So there is hope.

I just have to figure out how to get through to my husband.

My newest piece of ammo: I learned  that the plastic used in Lego is mostly acrylonitrile butadiene styrene, or ABS. Acrylonitrile is produced from propylene and ammonia; butadiene is a petroleum hydrocarbon and styrene monomers are derived from coal. It’s quite a chemical and fossil fuel cocktail.

An update:

The Lego set purchases have slowed down, I’m happy to report, now that my son is 11. I think my husband has grown tired of stepping through the sea of plastic parts in the basement. Ethan only received one set last Christmas and none for his birthday. Now that he’s into video games—another story—he spends his hard-earned dollars on those. I haven’t stopped harping on him and my husband about plastics and other environmental issues and I’m sure I never will.

Have you had a similar experience in your family?

Adapted from I Count for myEARTH.

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About Lynn Hasselberger

Lynn Hasselberger lives in Chicagoland with her son, husband and two cats. She loves sunrises, running, yoga, chocolate, and NYR, and has a voracious appetite for comedy. In her spare time, she blogs at myEARTH360.com and LynnHasselberger.com. A "Green Diva" and social media addict, you'll most likely find Lynn on twitter (@LynnHasselbrgr & @myEARTH360) and facebook. She hopes to make the world a better place, have more fun, re-develop her math skills and overcome her fear of public speaking. Like her writing? Subscribe to her posts.

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14 Responses to “Ugh. My son loves Legos & other plastic toys.”

  1. Great article, Lynn! This is such a tough one. I feel like there are so many great benefits of learning play with legos and building toys, but reallly try to limit the amount of plastic coming in. Three cheers for Lincoln Logs!

    • Thanks Kate! There are definitely upsides to playing with building toys. He can play for hours on his own and it is a better outlet than video games for sure. He never got into Lincoln Logs for some reason. When he was really little, he was fine playing with boxes.

  2. Roger Wolsey rogerwolsey says:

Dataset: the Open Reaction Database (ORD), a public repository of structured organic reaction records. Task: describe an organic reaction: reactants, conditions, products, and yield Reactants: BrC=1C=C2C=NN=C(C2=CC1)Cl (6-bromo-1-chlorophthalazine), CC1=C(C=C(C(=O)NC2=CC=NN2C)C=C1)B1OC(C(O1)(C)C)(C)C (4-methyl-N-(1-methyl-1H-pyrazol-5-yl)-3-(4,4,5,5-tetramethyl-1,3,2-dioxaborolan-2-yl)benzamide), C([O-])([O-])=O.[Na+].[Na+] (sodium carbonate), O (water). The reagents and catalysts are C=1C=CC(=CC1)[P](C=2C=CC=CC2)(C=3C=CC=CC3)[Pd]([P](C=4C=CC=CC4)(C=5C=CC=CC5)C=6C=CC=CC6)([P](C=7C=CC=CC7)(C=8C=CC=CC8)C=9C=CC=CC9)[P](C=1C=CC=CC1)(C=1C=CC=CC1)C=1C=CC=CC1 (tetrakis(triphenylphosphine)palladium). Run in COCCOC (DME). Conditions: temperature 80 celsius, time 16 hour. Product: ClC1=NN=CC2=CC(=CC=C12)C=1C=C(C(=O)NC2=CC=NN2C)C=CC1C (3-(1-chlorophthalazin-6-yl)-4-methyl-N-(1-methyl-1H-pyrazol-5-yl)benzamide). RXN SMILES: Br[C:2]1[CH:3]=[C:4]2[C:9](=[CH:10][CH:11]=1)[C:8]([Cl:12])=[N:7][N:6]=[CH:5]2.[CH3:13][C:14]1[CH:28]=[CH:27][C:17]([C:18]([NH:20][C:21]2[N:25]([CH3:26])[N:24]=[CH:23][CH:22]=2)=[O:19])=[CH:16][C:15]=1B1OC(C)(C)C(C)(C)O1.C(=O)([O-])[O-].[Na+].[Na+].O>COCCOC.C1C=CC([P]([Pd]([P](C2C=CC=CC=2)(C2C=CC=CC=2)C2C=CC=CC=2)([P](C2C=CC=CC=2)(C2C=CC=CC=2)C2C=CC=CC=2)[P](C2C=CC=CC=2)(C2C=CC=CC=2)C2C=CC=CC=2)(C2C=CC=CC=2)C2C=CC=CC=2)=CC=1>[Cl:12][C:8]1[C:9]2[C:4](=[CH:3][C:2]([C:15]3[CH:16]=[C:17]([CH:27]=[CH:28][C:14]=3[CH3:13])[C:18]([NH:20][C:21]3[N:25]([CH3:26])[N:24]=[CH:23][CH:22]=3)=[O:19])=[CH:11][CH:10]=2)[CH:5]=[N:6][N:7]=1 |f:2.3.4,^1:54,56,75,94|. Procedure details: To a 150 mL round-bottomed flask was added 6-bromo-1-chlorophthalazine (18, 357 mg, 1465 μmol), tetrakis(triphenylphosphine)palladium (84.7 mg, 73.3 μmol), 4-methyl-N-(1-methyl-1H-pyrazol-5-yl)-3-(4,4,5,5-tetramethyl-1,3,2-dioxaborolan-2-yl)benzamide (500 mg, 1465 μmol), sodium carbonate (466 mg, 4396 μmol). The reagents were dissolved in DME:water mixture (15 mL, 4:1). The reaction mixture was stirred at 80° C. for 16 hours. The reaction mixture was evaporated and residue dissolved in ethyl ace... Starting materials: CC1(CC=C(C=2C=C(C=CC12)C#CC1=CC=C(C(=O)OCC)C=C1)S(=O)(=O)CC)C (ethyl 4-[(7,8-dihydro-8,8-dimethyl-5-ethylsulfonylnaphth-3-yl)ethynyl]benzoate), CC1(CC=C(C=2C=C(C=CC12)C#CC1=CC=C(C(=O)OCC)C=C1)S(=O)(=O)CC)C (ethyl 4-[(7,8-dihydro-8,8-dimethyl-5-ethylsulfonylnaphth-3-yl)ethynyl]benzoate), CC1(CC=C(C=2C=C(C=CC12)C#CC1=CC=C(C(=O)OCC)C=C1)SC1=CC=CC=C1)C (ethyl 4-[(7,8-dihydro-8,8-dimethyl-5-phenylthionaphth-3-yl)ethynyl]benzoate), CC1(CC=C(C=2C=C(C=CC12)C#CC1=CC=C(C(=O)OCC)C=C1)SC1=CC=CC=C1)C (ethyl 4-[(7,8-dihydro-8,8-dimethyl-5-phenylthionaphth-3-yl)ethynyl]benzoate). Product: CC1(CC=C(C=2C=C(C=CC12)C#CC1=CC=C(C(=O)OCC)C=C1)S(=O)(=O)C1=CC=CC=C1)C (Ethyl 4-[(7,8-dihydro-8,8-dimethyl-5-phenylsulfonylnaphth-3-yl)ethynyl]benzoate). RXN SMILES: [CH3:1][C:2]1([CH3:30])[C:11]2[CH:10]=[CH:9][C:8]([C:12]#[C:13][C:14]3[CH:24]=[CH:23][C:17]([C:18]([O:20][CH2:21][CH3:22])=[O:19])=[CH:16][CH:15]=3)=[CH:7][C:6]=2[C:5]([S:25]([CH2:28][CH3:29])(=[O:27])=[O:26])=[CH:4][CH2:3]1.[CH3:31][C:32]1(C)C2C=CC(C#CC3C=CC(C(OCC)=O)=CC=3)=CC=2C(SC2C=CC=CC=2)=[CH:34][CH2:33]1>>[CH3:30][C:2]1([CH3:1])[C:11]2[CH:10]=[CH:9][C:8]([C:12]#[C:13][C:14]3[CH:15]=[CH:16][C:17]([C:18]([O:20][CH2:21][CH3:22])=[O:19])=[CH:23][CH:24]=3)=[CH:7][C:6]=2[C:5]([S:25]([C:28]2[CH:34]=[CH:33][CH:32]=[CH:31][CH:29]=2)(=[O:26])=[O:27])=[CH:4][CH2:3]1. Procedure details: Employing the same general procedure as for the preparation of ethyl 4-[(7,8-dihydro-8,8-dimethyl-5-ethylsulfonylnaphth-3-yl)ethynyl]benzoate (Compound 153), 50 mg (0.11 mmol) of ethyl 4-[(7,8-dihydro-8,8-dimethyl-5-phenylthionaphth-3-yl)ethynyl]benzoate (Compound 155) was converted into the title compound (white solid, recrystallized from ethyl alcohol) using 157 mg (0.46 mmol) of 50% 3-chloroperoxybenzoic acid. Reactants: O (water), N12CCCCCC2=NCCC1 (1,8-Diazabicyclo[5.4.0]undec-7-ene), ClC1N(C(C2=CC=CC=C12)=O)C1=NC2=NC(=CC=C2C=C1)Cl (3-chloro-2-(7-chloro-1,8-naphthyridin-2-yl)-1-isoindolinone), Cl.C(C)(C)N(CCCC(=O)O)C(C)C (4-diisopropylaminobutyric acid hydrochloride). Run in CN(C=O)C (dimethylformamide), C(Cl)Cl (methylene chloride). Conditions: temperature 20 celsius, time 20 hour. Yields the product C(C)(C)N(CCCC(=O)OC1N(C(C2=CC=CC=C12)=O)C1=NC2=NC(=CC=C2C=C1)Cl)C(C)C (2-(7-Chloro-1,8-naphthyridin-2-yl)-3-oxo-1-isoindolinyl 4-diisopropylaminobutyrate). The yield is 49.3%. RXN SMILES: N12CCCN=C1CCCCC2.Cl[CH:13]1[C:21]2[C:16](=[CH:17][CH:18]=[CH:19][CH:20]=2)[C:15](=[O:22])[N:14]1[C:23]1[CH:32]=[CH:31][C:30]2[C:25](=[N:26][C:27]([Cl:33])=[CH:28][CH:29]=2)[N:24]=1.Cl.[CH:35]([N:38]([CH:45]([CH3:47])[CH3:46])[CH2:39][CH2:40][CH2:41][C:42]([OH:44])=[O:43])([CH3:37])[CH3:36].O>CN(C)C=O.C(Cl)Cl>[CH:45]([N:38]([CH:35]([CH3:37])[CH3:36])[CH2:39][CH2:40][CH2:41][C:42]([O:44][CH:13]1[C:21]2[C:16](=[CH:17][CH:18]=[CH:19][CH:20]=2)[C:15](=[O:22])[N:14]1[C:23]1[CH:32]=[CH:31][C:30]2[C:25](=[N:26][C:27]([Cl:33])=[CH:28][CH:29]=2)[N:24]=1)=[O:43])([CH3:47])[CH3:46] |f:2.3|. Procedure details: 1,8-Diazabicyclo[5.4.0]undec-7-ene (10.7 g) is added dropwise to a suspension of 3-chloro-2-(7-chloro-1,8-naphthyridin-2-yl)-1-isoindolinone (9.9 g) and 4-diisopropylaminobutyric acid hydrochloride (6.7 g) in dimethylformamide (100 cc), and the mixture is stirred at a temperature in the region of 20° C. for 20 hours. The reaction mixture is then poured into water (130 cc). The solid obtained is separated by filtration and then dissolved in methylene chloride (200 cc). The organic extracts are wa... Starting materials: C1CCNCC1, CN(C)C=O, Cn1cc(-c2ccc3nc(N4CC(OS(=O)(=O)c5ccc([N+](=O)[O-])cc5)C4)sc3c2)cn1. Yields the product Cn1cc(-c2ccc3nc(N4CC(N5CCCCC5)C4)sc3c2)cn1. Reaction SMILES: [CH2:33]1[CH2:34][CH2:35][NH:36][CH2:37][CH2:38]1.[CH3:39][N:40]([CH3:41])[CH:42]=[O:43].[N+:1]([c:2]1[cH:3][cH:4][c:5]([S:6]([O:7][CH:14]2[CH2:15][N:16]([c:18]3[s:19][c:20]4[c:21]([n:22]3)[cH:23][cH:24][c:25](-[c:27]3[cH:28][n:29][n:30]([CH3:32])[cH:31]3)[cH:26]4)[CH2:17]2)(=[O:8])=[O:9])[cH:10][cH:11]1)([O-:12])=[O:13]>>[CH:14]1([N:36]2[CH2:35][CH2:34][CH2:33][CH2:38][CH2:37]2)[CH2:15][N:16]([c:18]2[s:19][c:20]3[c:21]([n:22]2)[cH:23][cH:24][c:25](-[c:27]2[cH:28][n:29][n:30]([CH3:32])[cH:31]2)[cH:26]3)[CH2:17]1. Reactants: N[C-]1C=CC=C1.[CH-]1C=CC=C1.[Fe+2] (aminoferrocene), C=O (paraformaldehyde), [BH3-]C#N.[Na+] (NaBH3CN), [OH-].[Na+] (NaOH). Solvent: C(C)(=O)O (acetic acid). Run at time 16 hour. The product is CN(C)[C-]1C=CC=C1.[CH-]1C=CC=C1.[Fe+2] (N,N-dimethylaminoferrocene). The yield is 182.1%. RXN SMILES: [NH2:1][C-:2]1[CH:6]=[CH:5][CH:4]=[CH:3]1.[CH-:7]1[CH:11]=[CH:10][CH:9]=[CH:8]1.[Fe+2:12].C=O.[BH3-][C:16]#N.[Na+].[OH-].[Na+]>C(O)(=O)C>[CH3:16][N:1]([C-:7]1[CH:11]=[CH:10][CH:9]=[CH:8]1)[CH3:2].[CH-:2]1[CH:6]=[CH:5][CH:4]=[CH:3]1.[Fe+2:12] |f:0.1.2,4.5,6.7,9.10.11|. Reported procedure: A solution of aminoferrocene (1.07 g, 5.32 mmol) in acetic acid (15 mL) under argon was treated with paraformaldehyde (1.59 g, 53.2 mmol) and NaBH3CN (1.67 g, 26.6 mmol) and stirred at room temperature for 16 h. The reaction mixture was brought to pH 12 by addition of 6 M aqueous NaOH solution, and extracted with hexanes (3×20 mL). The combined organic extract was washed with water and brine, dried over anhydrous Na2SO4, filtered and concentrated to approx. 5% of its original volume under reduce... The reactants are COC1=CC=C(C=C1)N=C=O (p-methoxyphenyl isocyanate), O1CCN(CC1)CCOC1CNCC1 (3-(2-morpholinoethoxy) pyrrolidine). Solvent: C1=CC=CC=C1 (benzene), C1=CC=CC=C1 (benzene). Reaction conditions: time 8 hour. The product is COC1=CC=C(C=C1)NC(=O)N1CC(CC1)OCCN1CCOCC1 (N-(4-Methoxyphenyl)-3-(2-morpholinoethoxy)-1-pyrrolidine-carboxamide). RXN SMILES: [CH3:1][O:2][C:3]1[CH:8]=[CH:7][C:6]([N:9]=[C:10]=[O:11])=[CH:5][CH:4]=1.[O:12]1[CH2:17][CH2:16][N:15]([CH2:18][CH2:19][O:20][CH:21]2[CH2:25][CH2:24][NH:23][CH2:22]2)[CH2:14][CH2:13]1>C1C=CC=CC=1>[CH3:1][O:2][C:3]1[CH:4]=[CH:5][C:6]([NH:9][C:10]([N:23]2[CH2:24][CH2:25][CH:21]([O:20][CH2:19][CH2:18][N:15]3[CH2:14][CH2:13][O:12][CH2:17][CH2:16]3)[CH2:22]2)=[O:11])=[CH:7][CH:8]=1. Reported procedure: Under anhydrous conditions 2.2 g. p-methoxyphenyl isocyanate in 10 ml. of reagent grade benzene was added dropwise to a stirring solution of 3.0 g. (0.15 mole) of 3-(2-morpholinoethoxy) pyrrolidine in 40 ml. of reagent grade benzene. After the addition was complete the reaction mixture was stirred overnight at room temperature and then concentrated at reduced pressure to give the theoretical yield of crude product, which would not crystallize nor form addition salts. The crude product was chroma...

IMO, it's a matter of location. Legos on a table are fine. Legos on the floor hurt like hell when you step on them! #(#*&$&@^!!

  3. Jill Barth Jill Barth says:

    Lynn, we've built the Lego Death Star and we have a Polly Pocket nation going on in here… I'm with you.
    Just yesterday I was talking with another parent about all the plastic 'fun' that get's tossed and forgotten.

    Great piece. Thanks, Lynn!

  4. Amanda :) says:

    This is a wonderful article. I remember being pregnant and sure that we'd be a house with only eco-friendly toys. Well, that was almost six years ago. Today we have a house full of plastic crap in some forms you'll know (legos, transformers, talking superhero toys, etc.) and a similar eco-marital divide. We also have whole family pro-environment practices. For example we're, consciously, a one car family. We grow and buy organic food, bring our own canvas bags to all stores (not just the grocer), use eco-bulbs, compost, pick up trash, and talk about our choices. Our rule, five pieces of trash each time we go to a destination. Ultimately, I think our parenting priorities will win the day. Hopefully, those priorities are not simply confusion ;). It sounds like your son is doing just fine with his own eco choices — nice work :).

  5. Brenna says:

    I can definitely relate with this dilemma! I really like Lego for the benefits they bestow on our children, but it does really bother me that they are made from ABS. I also hate that it hurts so much when I inevitably step on some tiny piece. We do our best and sometimes we can't control everything, especially considering husbands and kids.

    • Glad I'm not the only one, Brenna. Some consider me an extremist. I really just wish Lego had a recycled brick program or figured out a way to make their stuff with recycled plastic. Those tiny pieces are for sure making their way to our oceans. Ah, well. We can only do our best. Legos are durable and, as long as you don't lose them, they will last a lifetime. Thanks for taking the time to comment!

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  8. Guest says:

    I'm sorry. People will hate me for this but, the plural of Lego is Lego not 'Legos'. It just drives me nuts hearing Legos.

  9. Thanks, Amanda! Plastics! Can't live with 'em. Can't seem to live without 'em (as I type on my plastic keyboard). love your term eco-marital divide. Ha! Keep up your great work in your family.